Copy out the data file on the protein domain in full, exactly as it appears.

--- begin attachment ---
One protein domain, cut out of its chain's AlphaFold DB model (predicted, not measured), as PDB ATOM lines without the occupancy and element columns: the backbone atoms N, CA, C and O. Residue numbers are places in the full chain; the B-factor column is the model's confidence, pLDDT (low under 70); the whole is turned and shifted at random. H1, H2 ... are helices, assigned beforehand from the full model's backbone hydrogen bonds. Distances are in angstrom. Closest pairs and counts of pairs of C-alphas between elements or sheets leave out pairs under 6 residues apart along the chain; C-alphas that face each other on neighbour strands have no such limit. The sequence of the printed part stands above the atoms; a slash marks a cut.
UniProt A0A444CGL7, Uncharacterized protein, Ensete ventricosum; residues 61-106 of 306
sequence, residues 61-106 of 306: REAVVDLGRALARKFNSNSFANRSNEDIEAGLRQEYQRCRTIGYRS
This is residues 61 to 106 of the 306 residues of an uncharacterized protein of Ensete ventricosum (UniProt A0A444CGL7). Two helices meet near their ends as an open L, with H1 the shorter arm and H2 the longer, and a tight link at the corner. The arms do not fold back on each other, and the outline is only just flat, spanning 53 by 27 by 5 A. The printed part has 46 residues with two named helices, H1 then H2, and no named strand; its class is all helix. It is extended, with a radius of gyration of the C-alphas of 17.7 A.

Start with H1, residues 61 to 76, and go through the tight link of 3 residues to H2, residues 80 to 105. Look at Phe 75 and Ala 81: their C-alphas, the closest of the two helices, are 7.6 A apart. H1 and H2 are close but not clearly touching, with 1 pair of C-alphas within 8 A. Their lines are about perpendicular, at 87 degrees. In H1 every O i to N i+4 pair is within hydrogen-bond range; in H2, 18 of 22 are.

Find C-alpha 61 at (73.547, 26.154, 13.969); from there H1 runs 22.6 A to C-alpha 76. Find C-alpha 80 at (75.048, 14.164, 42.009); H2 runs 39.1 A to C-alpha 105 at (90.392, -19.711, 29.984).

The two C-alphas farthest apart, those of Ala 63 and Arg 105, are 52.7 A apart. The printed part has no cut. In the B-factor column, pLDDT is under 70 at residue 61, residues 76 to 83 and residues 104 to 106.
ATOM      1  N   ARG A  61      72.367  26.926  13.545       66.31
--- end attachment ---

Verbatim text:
One protein domain, cut out of its chain's AlphaFold DB model (predicted, not measured), as PDB ATOM lines without the occupancy and element columns: the backbone atoms N, CA, C and O. Residue numbers are places in the full chain; the B-factor column is the model's confidence, pLDDT (low under 70); the whole is turned and shifted at random. H1, H2 ... are helices, assigned beforehand from the full model's backbone hydrogen bonds. Distances are in angstrom. Closest pairs and counts of pairs of C-alphas between elements or sheets leave out pairs under 6 residues apart along the chain; C-alphas that face each other on neighbour strands have no such limit. The sequence of the printed part stands above the atoms; a slash marks a cut.
UniProt A0A444CGL7, Uncharacterized protein, Ensete ventricosum; residues 61-106 of 306
sequence, residues 61-106 of 306: REAVVDLGRALARKFNSNSFANRSNEDIEAGLRQEYQRCRTIGYRS
This is residues 61 to 106 of the 306 residues of an uncharacterized protein of Ensete ventricosum (UniProt A0A444CGL7). Two helices meet near their ends as an open L, with H1 the shorter arm and H2 the longer, and a tight link at the corner. The arms do not fold back on each other, and the outline is only just flat, spanning 53 by 27 by 5 A. The printed part has 46 residues with two named helices, H1 then H2, and no named strand; its class is all helix. It is extended, with a radius of gyration of the C-alphas of 17.7 A.

Start with H1, residues 61 to 76, and go through the tight link of 3 residues to H2, residues 80 to 105. Look at Phe 75 and Ala 81: their C-alphas, the closest of the two helices, are 7.6 A apart. H1 and H2 are close but not clearly touching, with 1 pair of C-alphas within 8 A. Their lines are about perpendicular, at 87 degrees. In H1 every O i to N i+4 pair is within hydrogen-bond range; in H2, 18 of 22 are.

Find C-alpha 61 at (73.547, 26.154, 13.969); from there H1 runs 22.6 A to C-alpha 76. Find C-alpha 80 at (75.048, 14.164, 42.009); H2 runs 39.1 A to C-alpha 105 at (90.392, -19.711, 29.984).

The two C-alphas farthest apart, those of Ala 63 and Arg 105, are 52.7 A apart. The printed part has no cut. In the B-factor column, pLDDT is under 70 at residue 61, residues 76 to 83 and residues 104 to 106.
ATOM      1  N   ARG A  61      72.367  26.926  13.545       66.31